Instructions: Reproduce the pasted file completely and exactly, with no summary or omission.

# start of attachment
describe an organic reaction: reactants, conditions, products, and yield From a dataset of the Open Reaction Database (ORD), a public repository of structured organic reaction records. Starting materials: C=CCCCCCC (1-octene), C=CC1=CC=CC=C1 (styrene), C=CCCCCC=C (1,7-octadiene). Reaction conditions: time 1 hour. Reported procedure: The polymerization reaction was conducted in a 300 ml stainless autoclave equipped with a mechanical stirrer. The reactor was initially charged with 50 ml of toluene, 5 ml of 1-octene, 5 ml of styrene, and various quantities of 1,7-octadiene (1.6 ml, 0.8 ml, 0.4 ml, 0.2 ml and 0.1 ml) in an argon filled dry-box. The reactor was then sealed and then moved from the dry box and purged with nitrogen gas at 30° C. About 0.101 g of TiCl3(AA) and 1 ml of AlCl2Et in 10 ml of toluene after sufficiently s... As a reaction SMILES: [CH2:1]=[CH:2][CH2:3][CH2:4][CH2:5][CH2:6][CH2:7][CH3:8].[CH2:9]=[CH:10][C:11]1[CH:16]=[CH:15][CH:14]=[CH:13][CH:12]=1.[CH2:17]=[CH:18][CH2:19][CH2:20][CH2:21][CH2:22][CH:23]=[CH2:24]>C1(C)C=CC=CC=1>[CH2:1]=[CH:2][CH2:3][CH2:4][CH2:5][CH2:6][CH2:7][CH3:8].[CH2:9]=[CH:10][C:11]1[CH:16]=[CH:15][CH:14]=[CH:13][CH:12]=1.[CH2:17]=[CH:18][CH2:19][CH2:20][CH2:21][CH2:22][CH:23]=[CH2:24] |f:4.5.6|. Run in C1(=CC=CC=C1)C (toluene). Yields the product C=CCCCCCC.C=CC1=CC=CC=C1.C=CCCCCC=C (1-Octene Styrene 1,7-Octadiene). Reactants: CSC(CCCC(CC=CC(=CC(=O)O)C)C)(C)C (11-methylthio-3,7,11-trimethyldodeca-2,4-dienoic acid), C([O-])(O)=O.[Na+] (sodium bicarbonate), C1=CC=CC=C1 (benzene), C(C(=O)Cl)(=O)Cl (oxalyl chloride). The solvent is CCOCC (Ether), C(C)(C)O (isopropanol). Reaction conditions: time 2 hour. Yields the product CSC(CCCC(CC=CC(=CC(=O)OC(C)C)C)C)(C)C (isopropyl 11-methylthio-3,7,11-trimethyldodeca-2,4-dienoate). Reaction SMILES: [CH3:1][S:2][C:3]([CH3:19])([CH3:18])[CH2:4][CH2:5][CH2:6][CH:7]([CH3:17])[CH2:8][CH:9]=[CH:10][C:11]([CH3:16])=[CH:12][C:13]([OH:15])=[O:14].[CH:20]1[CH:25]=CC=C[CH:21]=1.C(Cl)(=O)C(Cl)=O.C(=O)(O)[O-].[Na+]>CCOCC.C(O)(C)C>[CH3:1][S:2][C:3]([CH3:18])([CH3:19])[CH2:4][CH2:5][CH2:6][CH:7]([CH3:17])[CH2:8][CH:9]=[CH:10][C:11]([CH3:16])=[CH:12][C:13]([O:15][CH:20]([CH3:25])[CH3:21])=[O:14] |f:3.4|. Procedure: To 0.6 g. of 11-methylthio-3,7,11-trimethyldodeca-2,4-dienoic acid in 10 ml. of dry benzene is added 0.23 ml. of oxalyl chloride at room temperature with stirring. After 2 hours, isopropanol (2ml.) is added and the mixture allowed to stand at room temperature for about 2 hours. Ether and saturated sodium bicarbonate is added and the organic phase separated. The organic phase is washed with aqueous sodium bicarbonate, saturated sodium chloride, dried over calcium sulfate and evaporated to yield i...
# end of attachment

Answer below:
describe an organic reaction: reactants, conditions, products, and yield From a dataset of the Open Reaction Database (ORD), a public repository of structured organic reaction records. Starting materials: C=CCCCCCC (1-octene), C=CC1=CC=CC=C1 (styrene), C=CCCCCC=C (1,7-octadiene). Reaction conditions: time 1 hour. Reported procedure: The polymerization reaction was conducted in a 300 ml stainless autoclave equipped with a mechanical stirrer. The reactor was initially charged with 50 ml of toluene, 5 ml of 1-octene, 5 ml of styrene, and various quantities of 1,7-octadiene (1.6 ml, 0.8 ml, 0.4 ml, 0.2 ml and 0.1 ml) in an argon filled dry-box. The reactor was then sealed and then moved from the dry box and purged with nitrogen gas at 30° C. About 0.101 g of TiCl3(AA) and 1 ml of AlCl2Et in 10 ml of toluene after sufficiently s... As a reaction SMILES: [CH2:1]=[CH:2][CH2:3][CH2:4][CH2:5][CH2:6][CH2:7][CH3:8].[CH2:9]=[CH:10][C:11]1[CH:16]=[CH:15][CH:14]=[CH:13][CH:12]=1.[CH2:17]=[CH:18][CH2:19][CH2:20][CH2:21][CH2:22][CH:23]=[CH2:24]>C1(C)C=CC=CC=1>[CH2:1]=[CH:2][CH2:3][CH2:4][CH2:5][CH2:6][CH2:7][CH3:8].[CH2:9]=[CH:10][C:11]1[CH:16]=[CH:15][CH:14]=[CH:13][CH:12]=1.[CH2:17]=[CH:18][CH2:19][CH2:20][CH2:21][CH2:22][CH:23]=[CH2:24] |f:4.5.6|. Run in C1(=CC=CC=C1)C (toluene). Yields the product C=CCCCCCC.C=CC1=CC=CC=C1.C=CCCCCC=C (1-Octene Styrene 1,7-Octadiene). Reactants: CSC(CCCC(CC=CC(=CC(=O)O)C)C)(C)C (11-methylthio-3,7,11-trimethyldodeca-2,4-dienoic acid), C([O-])(O)=O.[Na+] (sodium bicarbonate), C1=CC=CC=C1 (benzene), C(C(=O)Cl)(=O)Cl (oxalyl chloride). The solvent is CCOCC (Ether), C(C)(C)O (isopropanol). Reaction conditions: time 2 hour. Yields the product CSC(CCCC(CC=CC(=CC(=O)OC(C)C)C)C)(C)C (isopropyl 11-methylthio-3,7,11-trimethyldodeca-2,4-dienoate). Reaction SMILES: [CH3:1][S:2][C:3]([CH3:19])([CH3:18])[CH2:4][CH2:5][CH2:6][CH:7]([CH3:17])[CH2:8][CH:9]=[CH:10][C:11]([CH3:16])=[CH:12][C:13]([OH:15])=[O:14].[CH:20]1[CH:25]=CC=C[CH:21]=1.C(Cl)(=O)C(Cl)=O.C(=O)(O)[O-].[Na+]>CCOCC.C(O)(C)C>[CH3:1][S:2][C:3]([CH3:18])([CH3:19])[CH2:4][CH2:5][CH2:6][CH:7]([CH3:17])[CH2:8][CH:9]=[CH:10][C:11]([CH3:16])=[CH:12][C:13]([O:15][CH:20]([CH3:25])[CH3:21])=[O:14] |f:3.4|. Procedure: To 0.6 g. of 11-methylthio-3,7,11-trimethyldodeca-2,4-dienoic acid in 10 ml. of dry benzene is added 0.23 ml. of oxalyl chloride at room temperature with stirring. After 2 hours, isopropanol (2ml.) is added and the mixture allowed to stand at room temperature for about 2 hours. Ether and saturated sodium bicarbonate is added and the organic phase separated. The organic phase is washed with aqueous sodium bicarbonate, saturated sodium chloride, dried over calcium sulfate and evaporated to yield i...